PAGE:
San Diego’s ports handle approximately 2.8 million metric tons of cargo every year.
More than $32.8 billion of imports and exports were crossed the border in Otay Mesa last year.
The San Ysidro port of entry the world’s busiest land border crossing.
Professionals are needed to handle the goods involved in those statistics. There are many ways to work in the logistics and transportation field. And Southwestern College’s International Logistics and Transportation Certificate/A.S. Degree program is a great way to get trained for those jobs.
SWC’s unique geographical position makes it suited to produce the relevant courses for students. Local businesses and stakeholders have provided their input on classes, so graduates are exactly the type of employees they want to hire.
Why Is the International Logistics and Transportation Program Important to the Region?
- California has four major international border crossings supporting the movement of both persons and goods: San Ysidro, Otay Mesa, Tecate, and Calexico. Of these, San Ysidro handles the lightest volume, while Otay Mesa and Calexico accommodate the largest volume. Otay Mesa is the largest border crossing in California, ranking sixth in the nation.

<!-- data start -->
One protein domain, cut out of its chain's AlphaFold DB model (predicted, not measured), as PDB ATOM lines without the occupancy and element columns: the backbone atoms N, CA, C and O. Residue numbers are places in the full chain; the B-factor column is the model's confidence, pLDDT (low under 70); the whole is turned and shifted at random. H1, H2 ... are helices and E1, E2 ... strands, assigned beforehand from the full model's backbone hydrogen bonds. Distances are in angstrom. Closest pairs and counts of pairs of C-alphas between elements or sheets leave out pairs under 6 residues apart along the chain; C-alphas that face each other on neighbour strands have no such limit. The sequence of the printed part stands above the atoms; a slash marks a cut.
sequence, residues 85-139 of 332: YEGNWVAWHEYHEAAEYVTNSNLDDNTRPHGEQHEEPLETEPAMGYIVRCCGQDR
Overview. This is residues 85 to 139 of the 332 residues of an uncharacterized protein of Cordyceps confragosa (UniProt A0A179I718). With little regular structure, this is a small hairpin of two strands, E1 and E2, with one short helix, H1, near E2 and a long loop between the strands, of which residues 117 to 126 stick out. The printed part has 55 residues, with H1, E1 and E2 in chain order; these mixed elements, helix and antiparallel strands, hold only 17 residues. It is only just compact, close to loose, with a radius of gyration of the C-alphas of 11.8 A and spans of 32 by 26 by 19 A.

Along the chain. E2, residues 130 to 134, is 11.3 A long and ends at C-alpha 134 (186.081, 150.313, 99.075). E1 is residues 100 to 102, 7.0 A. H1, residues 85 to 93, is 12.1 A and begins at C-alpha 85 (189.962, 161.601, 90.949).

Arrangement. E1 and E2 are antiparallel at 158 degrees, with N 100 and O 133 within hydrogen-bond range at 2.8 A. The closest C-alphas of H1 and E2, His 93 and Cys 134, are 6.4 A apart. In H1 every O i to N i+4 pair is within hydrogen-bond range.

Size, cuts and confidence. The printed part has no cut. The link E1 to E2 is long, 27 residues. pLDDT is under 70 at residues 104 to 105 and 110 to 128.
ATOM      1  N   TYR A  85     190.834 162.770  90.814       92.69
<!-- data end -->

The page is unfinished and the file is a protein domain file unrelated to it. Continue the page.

- In 2010, California gateways with Mexico moved $46.9 billion in merchandise.
- If California were a country it is estimated that it would be the 12th largest importer in the world, having $327 billion in products being imported to the state in 2010. California’s top five imports in 2010 were:
- Computer & Electronic Products ($107 billion)
- Transportation Equipment ($49 billion)
- Oil & Gas ($21 billion)
- Miscellaneous Manufactured Commodities ($19 billion)
- Apparel & Accessories ($17 billion)
- A total of 59,998 companies exported goods from California in 2008. 96% of those companies (57,461) were small and medium-sized enterprises with fewer than 500 employees.
- Exports supported 22.9% of all California manufacturing jobs in 2009.
- Small and medium-sized companies generated 44% of California’s total exports of merchandise in 2008, the seventh highest percentage among the states.
- Small and medium-sized companies represent 32.8% of the export value of U.S. goods exports.